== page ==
One major downside for tweakers and performers is that there is only one front-panel envelope. Most people would have much-preferred two - one for the amp and one for the filter.
As it stands, you have to do some menu diving and butting pressing to swap the envelope between amp and filter. This is a pain; most synths have both on their front panels for maximum performance grab-ability.
It's with great pleasure that we can tell you that the Origin sounds amazing and well worth the effort that Arturia has put into programming it. It's everything you would expect and more and should keep you occupied for many years.
Any presets that you might make can be moved between the Origin hardware version and the computer thanks to the Origin Connection software. These can then be uploaded and shared on the web. However, the option to have Origin appear in your DAW as software not yet there.
Anyone familiar with the Arturia Jupiter-8V, Moog Minimoog/Modular V and the CS-80V will feel very at home with the Origin's emulations. What is missing in the current release version of the software, though, are real graphical emulations of three of these instruments. The Minimoog does have a full graphical representation and is much easier to program as a result.
The Minimoog engine is also the only one that currently has the handy Template feature, which give you the option to start from pre-wired modules/osc/filt combinations/connections for maximum ease of sound setup/editing.
This feature is great for the more impatient synthesists out there. Templates for the other engines will be added in a software upgrade.
Overall, the Origin's sound quality is deep, rich, earthy and wonderfully analogue with each synth engine having its own unmistakeable character. The emulations of the ARP, Minimoog, Yamaha CS-80 and Jupiter-8 sound very close to their counterparts of yesteryear and the Prophet VS Wavetable oscillators can produce some great electric pianos and evolving bell-like pads to boot.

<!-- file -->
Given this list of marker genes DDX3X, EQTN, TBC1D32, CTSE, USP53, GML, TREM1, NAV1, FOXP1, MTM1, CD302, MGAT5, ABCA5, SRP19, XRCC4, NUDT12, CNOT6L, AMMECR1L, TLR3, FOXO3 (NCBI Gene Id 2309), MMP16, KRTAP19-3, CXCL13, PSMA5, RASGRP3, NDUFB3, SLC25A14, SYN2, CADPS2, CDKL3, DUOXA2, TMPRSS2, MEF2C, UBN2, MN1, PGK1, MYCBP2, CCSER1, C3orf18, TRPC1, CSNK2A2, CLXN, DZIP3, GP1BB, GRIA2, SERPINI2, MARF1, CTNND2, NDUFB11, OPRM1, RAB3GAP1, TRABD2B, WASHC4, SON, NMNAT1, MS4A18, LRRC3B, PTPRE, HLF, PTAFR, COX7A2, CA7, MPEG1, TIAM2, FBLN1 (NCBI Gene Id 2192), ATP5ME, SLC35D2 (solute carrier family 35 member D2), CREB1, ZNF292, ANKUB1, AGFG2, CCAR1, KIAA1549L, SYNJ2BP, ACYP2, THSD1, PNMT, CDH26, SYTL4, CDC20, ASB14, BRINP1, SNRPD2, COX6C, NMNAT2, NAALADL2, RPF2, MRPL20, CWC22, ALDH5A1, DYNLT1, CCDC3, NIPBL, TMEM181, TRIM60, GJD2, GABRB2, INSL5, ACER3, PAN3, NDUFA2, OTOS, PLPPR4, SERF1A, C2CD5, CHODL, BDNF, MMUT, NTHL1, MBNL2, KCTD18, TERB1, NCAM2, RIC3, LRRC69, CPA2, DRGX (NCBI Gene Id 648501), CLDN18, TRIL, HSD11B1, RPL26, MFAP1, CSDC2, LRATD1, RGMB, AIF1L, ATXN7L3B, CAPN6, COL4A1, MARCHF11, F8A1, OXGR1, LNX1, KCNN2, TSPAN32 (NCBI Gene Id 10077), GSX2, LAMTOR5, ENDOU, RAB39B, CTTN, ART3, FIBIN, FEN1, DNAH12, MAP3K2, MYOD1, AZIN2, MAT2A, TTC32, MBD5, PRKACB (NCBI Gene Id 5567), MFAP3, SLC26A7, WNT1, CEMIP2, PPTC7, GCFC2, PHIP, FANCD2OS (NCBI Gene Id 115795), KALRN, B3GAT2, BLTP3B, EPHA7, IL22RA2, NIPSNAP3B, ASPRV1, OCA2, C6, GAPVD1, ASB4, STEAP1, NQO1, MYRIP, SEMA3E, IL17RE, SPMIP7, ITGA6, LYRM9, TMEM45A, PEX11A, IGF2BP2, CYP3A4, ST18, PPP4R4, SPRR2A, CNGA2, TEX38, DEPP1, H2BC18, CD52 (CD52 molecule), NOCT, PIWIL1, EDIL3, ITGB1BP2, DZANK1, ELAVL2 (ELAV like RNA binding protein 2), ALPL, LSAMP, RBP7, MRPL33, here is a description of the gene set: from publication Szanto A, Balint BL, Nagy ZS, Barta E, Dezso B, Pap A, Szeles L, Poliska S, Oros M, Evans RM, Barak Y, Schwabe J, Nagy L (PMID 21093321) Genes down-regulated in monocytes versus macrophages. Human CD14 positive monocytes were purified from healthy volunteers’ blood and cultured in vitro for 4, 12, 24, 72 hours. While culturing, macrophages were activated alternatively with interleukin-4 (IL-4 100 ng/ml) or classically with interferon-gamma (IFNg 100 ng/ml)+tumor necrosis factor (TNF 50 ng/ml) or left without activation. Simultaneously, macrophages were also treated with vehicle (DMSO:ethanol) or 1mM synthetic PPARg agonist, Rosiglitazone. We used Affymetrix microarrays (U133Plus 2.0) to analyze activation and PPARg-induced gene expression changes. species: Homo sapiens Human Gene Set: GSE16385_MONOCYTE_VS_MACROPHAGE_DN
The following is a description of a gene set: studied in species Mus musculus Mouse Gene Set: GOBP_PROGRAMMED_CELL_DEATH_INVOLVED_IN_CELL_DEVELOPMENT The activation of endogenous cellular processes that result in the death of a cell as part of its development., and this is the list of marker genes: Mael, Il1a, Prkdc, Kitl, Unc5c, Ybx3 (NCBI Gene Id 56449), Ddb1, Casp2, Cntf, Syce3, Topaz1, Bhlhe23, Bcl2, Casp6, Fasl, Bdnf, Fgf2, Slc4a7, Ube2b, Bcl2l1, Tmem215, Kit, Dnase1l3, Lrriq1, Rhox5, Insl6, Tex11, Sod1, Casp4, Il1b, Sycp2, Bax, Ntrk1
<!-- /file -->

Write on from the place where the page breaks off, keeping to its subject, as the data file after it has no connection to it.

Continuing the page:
Downsides with the sonics are virtually non-existent, save for the filter stepping at high resonance settings. This is the only giveaway that this is a virtual analogue synth and not a pure analogue machine. Again, though, we have no doubt that this can be improved in future software updates.
The effects engine in the Origin is simple yet effective. Available types include a Chorus, Dual Phaser, Reverb, Distortion and Stereo delay. These sound just as authentic as the synth emulations and are a joy to use.
The Origin's presets sound great dry and effects only enhance the sounds further, while keeping the dry sounds' integrity intact.
A Ring-Modulator and a Bode shifter module are also included. A Bode shifter is a type of logarhythmic pitchshifter that works on individual frequencies within a chord, rather than shifting the whole pitch of a chord up or down by the same amount.
There will also be a parametric EQ and Bitcrusher added in future software updates.
Sequencing and arpeggiation
The 32-step sequencer contains three sequencers that can be assigned to control pretty much any parameter within the Origin. For example, Seq 1 could control VCO pitch, Seq 2 could control the filter/ modulations and Seq 3 audio panning and so on.
It's a great tool to use not only for standard sequence fodder but also for time-evolving pads and other sounds.
There's also a wonderful graphical interface and 16 dials that correspond to each step/accent/glide/ assignable event in a sequence. This makes editing on the ﬂy easy as pie.
Global settings include swing and quantise and sequences can be stored in 128 user patterns. 128 preset patterns are also provided.
The arpeggiator is a simpler affair in line with vintage analogue arpeggiator designs. It contains five modes (random/up down and down/up) and has a five-octave range.
So what to make of the Origin? Well, all importantly, the sound matches and surpasses the best analogue emulations out there. It's refined yet raw.
The modulation options are astounding and it's a sound designers dream - there's just so much sonic scope. The interface sometimes gets in the way of ﬂowing programming sessions, but if you're prepared to give it time and get your hands dirty, the Origin will repay you a thousand times over.
This is close to being the ideal all-in-one box virtual synth and we truly hope Arturia keeps on developing and improving it. At £1,899 the Origin is definitely not a cheap option - you'll have to think long and hard about whether it's really for you - but it delivers sonic versatility and results that few other hardware synths can match.
For a more detailed review of the Origin, check out the November issue of Future Music (207).
Listen to just some of the sounds we managed to coax out of the Origin: